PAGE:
Mr. Botterman did auto repairs at the garage but never sold gasoline even though the above quote from The Herald implies that.  (Not only were there were not visible gas pumps outside of the garage, but this fact was also noted by a few of our oral historians.)

Part of the building must have been parceled off to Lake Cook Farm Supply around 1938 when they came to Schaumburg Township.  The Daily Herald states the Farm Supply’s location thusly: “The building was an old barn where Botterman did auto repair work.  Lake Cook supplied farms with bulk feed, fuel oil and gasoline.”  (Daily Herald, November 10, 1938)

In 1957 Lake Cook Farm Supply built this low building for their retail location.  If you remember this building next to today’s Lou Malnati’s, it is a bit confusing to imagine a garage in between the two.  It is important to keep in mind that in 1957 the intersection of Schaumburg and Roselle Roads was much smaller, with only two lanes in both directions.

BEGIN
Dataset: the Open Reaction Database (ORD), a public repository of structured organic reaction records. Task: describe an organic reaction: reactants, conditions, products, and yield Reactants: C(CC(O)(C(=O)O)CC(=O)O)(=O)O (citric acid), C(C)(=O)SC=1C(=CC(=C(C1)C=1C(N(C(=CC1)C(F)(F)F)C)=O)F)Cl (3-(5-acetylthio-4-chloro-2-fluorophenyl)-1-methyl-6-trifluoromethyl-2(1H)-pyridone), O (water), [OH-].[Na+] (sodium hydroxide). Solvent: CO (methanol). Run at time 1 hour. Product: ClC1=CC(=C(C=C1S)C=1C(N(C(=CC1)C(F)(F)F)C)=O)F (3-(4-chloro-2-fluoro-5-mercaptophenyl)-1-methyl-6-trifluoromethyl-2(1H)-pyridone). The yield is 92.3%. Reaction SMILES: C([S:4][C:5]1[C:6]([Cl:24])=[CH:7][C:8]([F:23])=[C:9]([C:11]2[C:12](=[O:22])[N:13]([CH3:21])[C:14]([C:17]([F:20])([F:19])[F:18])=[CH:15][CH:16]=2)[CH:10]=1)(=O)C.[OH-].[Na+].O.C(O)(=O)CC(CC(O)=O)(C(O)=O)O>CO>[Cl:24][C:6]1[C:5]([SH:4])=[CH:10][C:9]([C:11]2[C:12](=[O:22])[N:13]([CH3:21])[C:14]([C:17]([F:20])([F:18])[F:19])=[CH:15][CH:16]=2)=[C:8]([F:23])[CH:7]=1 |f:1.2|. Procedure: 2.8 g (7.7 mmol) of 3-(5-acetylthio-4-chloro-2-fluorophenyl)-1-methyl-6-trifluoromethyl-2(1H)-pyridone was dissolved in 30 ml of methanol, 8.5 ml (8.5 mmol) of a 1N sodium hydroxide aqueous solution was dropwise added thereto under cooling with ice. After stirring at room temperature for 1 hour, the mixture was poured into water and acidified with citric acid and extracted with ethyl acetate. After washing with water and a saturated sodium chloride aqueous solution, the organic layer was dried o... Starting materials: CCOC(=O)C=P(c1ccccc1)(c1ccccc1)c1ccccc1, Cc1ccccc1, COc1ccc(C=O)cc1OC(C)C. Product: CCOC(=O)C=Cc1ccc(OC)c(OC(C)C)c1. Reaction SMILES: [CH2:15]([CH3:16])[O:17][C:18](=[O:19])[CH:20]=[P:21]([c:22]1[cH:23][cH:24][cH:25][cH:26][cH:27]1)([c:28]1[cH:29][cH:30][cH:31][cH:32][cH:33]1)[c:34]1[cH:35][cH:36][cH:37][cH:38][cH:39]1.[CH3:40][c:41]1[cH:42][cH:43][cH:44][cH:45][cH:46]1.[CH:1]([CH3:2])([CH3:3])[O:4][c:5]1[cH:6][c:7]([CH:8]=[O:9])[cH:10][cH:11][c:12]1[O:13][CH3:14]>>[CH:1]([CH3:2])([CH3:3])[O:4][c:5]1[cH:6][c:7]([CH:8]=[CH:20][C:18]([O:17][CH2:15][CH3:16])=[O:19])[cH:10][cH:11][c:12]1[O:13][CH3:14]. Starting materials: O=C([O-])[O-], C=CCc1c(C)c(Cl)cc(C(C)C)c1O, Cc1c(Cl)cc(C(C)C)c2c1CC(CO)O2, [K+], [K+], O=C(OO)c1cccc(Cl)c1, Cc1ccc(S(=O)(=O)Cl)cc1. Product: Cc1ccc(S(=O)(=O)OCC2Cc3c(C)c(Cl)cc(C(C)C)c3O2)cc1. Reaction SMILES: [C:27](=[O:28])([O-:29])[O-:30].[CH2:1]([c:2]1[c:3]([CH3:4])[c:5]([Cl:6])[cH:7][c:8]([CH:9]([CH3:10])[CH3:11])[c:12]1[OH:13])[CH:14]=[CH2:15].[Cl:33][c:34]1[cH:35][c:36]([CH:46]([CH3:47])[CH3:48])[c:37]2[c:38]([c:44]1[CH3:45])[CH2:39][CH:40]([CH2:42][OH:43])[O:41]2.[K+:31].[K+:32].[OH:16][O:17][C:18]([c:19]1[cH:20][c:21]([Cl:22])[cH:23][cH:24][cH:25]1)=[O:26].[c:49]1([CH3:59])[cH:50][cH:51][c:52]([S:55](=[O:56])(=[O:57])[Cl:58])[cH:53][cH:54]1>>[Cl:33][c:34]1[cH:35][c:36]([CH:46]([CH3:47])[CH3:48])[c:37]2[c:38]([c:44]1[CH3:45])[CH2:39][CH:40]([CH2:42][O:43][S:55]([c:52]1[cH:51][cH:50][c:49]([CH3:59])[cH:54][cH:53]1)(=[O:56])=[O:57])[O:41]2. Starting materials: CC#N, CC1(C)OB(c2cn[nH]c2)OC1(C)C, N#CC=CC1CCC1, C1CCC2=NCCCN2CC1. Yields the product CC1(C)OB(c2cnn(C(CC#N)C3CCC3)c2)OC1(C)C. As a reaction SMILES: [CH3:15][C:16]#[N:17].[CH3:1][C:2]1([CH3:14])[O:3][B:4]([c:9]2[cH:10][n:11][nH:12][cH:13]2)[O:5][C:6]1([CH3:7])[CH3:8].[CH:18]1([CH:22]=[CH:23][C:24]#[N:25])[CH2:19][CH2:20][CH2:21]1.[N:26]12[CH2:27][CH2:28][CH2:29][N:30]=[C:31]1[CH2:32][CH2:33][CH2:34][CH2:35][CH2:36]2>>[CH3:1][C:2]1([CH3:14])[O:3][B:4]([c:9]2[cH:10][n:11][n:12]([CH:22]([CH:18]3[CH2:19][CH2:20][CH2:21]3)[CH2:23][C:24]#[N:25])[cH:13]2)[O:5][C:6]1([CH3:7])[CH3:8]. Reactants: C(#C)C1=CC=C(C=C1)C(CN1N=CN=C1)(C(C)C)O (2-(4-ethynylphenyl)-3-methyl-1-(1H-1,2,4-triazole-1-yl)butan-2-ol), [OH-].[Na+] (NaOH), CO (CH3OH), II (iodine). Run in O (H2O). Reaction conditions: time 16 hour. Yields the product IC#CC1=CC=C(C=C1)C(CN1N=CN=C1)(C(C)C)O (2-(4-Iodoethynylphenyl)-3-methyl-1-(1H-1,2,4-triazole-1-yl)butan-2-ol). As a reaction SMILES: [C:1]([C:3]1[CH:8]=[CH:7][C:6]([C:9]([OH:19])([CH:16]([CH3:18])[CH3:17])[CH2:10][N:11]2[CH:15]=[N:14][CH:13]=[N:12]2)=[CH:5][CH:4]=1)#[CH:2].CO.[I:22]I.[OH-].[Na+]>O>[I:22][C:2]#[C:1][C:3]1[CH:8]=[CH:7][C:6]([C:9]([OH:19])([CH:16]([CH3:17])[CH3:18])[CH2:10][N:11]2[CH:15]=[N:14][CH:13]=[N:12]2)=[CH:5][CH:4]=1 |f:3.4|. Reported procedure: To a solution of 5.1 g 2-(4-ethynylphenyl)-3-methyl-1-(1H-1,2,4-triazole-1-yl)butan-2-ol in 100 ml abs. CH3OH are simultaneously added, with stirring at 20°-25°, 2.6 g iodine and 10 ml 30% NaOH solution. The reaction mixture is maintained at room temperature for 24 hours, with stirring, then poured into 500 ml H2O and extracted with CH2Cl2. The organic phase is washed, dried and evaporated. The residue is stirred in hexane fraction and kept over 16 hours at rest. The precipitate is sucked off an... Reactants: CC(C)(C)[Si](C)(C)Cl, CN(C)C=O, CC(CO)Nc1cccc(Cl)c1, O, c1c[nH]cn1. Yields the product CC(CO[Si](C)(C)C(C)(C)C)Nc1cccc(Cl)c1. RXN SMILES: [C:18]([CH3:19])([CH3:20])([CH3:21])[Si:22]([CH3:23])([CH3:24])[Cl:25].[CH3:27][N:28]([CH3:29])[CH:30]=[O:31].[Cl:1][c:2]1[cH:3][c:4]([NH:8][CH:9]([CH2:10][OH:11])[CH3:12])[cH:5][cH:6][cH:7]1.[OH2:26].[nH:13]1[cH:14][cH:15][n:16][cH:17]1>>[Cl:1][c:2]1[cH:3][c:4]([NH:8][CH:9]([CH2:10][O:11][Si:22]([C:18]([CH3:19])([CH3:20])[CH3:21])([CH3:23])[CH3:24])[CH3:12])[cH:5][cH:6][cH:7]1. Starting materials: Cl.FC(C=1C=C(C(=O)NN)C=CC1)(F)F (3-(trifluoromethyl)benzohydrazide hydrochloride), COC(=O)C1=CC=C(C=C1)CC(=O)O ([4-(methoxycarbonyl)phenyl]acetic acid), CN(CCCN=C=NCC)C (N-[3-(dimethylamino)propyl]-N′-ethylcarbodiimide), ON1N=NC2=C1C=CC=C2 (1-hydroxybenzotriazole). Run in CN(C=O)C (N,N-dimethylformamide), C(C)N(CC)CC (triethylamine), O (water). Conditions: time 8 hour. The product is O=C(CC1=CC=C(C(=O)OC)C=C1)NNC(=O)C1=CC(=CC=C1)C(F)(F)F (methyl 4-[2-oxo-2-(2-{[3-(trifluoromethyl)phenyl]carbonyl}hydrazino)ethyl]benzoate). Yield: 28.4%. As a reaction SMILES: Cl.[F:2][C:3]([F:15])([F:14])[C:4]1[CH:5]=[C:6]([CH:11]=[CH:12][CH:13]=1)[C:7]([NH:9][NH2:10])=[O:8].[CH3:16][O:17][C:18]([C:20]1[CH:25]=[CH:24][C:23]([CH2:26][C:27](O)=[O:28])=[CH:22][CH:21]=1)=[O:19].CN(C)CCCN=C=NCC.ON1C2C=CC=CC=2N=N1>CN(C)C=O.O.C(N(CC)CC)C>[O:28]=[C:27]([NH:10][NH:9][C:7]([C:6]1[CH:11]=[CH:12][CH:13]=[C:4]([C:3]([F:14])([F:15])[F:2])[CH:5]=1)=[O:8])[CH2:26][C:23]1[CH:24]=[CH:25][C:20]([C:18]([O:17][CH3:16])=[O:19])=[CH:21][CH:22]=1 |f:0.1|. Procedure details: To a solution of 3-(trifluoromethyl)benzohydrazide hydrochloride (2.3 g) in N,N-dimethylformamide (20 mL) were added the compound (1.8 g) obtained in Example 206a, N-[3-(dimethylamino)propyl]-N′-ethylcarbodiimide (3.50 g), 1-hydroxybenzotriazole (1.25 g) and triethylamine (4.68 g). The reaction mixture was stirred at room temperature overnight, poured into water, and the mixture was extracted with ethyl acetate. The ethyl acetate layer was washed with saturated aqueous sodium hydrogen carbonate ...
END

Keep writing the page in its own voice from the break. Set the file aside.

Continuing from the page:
The garage remained in between the Farm Supply and Niemann’s Tavern (Lou Malnati’s) on the corner until May 1959 when it burned down.  The Roselle Register article states that the “two-story frame garage” was “two doors away from the intersection of Roselle and Schaumburg rds.”  The fire leveled the garage in an hour.  With the open space created, this is what made it possible to move today’s Lou Malnati’s when the intersection was widened in 1980.  The tavern was then moved 35 feet to the south and east.

A few doors down from Bottermans was the other business mentioned in the cookbook–Hattendorf’s Grocery.


Herman Hattendorf opened a small grocery store on Roselle Road in 1932 in a house that had been owned by Alma and Frank Lengl.  Mr. Lengl was the nephew of Frank Lengl who was the proprietor of Lengl’s Schaumburg Inn, which is today’s Easy Street Pub.

When opened, the grocery store was small in scope but carried enough basic products to satisfy the farmers who were the main shoppers.  As one of our oral historians mentioned, the locals would often bring in eggs to barter with.  If she brought in one extra above the normal dozen, she was allowed the delight of picking out a piece of candy.

It is also interesting to note that, in Genesis of a Township, Mrs. Lind also notes that Herman and Clara Hattendorf delivered groceries by truck throughout the township.  In essence, it was an early Peapod!